Honestly…I DO like birds

DSC09383-2

I love birds; I really do. But the last couple years a pair of juncoes have decided they would like to nest in the hanging basket on the deck beside our patio door. I’m sorry, guys, but IT’S THE WRONG PLACE. I have significant time and money invested in that basket and I need to be able to water it daily, fertilize it weekly and regularly deadhead its blooms.

They don’t care. They also apparently don’t care that my hubby barbecues underneath it, that our table is frequently occupied under the umbrella beside it, or that there can be significant activity on the deck around it. For instance, a few weeks from now there will be about sixty people milling around during our annual church barbecue.

We tried surveyor’s tape, fluttering a discouragement. Then we tried hiding the basket out of sight.

DSC09385

 

Now it’s temporarily covered by an old apron, barricading against their nest-building access during times when we aren’t around to guard it.

 

DSC09384

They don’t seem interested in the tubs that sit on the deck — not that I’d want them there either — it’s just the hanging baskets that appeal. They fly in, burrow between the plants and excavate a hole into which they start importing their building material, leaving remnants on the deck underneath. The splats they leave on the window as they come and go aren’t desirable either.

It’s not as if there aren’t other nearby nesting places available to them. We live amidst trees. Lots of them. It’s a forest, for goodness sakes! There’s even a nesting box. But, no, they are persistent. Well, guess what. So am I. If I’m not, there will soon be eggs and babies, and at that point I wouldn’t have the heart to dislodge them. My basket will soon look pathetic as the heat dries it out and kills the plants. So for now I must be vigilant. Sorry, little juncoes, but GO AWAY.

~

I tried to extricate a writing analogy from all this, but the only one that comes to mind is the need for persistence. In the goal for publication we first need to research the right places — appropriate agents or publishing houses — and then keep sending out queries until the ideal match is made.

Now if these juncoes would learn that lesson, too, we’d all be happy.

~

JUNE 17 UPDATE:

It seems we managed to discourage their occupancy of our hanging baskets, only to redirect their efforts to the deck tubs. Sometime between dawn and 8:00 a.m. they managed to almost complete the construction of a nest in the centre of one tub. ::sigh:: Really, guys, this is taking persistence to a ridiculous level!

DSC08892

~  ~  ~

My Bird Watching and ‘The Great Backyard Bird Count’

You’ve heard of activities that lack excitement being compared to watching paint dry, right? So would you put counting birds in the same category?

robinbutton_enI’m not an avid birdwatcher, but I enjoy seeing the ones that flit through our trees or stop at the bird feeder throughout the day to snatch a few nutty morsels. As a member of a Facebook Backyard Bird Watchers group I was urged to participate in the annual global bird count hosted by The Cornell Lab of Ornithology and the National Audubon Society. The Great Backyard Bird Count begins today.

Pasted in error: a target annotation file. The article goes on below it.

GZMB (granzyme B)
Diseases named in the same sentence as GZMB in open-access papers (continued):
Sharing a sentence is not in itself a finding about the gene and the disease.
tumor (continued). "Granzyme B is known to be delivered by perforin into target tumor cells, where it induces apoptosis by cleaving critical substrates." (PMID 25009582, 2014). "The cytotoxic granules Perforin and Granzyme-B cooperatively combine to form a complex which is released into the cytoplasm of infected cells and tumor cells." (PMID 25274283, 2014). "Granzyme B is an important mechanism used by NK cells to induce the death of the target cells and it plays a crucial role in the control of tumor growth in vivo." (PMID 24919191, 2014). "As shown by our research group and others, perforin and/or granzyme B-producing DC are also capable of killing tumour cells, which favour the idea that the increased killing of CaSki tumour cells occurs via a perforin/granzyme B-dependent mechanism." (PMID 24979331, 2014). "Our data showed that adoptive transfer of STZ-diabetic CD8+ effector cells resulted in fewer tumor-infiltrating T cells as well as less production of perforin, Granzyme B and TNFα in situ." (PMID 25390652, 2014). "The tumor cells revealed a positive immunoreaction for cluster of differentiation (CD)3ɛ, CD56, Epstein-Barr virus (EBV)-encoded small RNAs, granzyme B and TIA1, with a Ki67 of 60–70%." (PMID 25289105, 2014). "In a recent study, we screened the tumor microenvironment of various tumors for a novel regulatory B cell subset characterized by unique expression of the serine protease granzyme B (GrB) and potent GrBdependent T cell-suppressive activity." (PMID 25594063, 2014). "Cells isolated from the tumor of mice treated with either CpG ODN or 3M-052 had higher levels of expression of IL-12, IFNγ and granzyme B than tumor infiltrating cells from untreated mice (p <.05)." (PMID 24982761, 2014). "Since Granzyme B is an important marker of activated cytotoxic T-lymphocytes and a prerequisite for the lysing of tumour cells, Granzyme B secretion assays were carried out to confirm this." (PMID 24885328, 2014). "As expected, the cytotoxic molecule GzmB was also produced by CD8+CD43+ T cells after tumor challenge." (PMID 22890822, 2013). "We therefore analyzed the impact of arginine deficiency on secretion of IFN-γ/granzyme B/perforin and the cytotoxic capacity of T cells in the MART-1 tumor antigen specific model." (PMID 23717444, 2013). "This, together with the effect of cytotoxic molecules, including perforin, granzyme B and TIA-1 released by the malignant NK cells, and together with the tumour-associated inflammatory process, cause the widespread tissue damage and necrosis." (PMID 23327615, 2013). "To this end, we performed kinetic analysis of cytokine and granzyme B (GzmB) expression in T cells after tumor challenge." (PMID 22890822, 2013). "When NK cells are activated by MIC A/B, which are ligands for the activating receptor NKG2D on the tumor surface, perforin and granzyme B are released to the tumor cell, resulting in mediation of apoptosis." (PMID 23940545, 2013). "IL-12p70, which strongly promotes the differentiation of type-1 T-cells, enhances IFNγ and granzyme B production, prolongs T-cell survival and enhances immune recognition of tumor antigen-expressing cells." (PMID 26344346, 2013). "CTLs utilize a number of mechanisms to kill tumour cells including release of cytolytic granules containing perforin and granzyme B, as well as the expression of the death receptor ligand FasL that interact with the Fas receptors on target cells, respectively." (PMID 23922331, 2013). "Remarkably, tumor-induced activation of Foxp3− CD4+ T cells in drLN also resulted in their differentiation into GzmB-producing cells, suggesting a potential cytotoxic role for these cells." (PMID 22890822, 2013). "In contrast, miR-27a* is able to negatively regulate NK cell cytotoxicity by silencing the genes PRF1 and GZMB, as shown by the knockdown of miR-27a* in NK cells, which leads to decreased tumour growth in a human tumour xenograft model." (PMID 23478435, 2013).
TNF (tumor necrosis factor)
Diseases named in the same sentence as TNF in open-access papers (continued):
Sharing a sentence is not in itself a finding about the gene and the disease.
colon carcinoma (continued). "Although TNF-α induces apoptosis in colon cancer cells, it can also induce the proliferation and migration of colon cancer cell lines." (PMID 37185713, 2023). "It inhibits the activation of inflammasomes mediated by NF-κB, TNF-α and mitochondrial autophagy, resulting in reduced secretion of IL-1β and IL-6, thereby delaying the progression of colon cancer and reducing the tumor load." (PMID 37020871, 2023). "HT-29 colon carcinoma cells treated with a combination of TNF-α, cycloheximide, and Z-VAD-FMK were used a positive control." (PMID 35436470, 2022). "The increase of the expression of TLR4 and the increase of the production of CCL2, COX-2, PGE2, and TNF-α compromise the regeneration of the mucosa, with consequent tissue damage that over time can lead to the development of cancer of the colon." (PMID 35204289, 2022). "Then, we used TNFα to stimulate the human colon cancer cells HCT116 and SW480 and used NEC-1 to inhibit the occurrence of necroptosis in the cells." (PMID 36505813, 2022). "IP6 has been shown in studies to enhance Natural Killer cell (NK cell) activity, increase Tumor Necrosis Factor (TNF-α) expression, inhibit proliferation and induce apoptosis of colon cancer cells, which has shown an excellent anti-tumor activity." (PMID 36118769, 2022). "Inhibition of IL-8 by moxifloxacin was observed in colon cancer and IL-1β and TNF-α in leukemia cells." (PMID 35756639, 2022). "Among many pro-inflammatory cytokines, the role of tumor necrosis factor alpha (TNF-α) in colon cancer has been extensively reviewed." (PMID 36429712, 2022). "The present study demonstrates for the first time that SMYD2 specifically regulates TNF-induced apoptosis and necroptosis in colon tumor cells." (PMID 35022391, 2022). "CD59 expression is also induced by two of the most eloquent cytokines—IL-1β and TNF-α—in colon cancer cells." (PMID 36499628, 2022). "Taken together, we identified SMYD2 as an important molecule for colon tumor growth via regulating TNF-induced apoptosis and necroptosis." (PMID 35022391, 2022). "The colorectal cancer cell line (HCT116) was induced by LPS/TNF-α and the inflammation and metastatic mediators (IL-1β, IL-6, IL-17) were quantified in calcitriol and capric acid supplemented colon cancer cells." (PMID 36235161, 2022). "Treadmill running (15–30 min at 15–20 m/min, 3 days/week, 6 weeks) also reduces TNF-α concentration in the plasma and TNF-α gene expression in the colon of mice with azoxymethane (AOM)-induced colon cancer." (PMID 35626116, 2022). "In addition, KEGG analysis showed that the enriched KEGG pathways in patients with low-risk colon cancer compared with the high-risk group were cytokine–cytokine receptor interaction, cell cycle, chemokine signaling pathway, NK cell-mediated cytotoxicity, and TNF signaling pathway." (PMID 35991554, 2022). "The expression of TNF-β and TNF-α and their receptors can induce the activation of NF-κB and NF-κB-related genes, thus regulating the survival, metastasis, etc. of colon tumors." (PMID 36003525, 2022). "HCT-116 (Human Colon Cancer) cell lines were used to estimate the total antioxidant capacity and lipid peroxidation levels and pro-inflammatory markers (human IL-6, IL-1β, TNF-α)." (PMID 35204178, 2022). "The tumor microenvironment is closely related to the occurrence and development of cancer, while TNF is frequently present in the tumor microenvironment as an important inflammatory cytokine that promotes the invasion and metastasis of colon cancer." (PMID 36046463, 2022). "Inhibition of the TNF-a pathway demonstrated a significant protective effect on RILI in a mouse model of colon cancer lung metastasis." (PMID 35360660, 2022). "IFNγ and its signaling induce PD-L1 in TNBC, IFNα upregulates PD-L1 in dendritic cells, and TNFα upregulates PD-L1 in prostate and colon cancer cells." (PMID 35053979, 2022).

Juncos 2

Dark-eyed “Oregon” Junco

I’m not expecting any appearances of rare species to report. There won’t even be a particularly large quantity of birds to add to my tally sheet. Just the average everyday visitors, stopping by for their daily snacks. There haven’t been a lot this winter, but I’ll record what I see.

Somehow I don’t think I’ll learn as much from watching birds as I would from watching people. (See Monday’s post for that discussion.) But there is value in today’s pursuit.

The news release says, “Bird watchers from more than 100 countries are expected to participate in the 17th annual Great Backyard Bird Count (GBBC), February 14–17, 2014. Anyone anywhere in the world can count birds for at least 15 minutes on one or more days of the count and enter their sightings…. The information gathered by tens of thousands of volunteers helps track the health of bird populations at a scale that would not otherwise be possible.”

Since moving to this rural area I’ve kept a page in the back of my journal where I list the species that have dropped in during the passing seasons, either in the backyard or at the marsh. When I reviewed it, I was surprised to discover there have been thirty-seven different ones! I have photos of several, but not all. Maybe that should be a future project. It’s not as if I don’t have enough projects on the go. I’m not a serious birdwatcher, either. Still, these little feathered creatures fascinate me. Why else would I bother to count them?

What’s your favourite kind of bird? Do you enjoy watching them and do you encourage them to visit your yard by putting out suet and seeds?

~

“Beside them the birds of the heavens dwell;
they sing among the branches.”

Psalm 104:12

~  ~  ~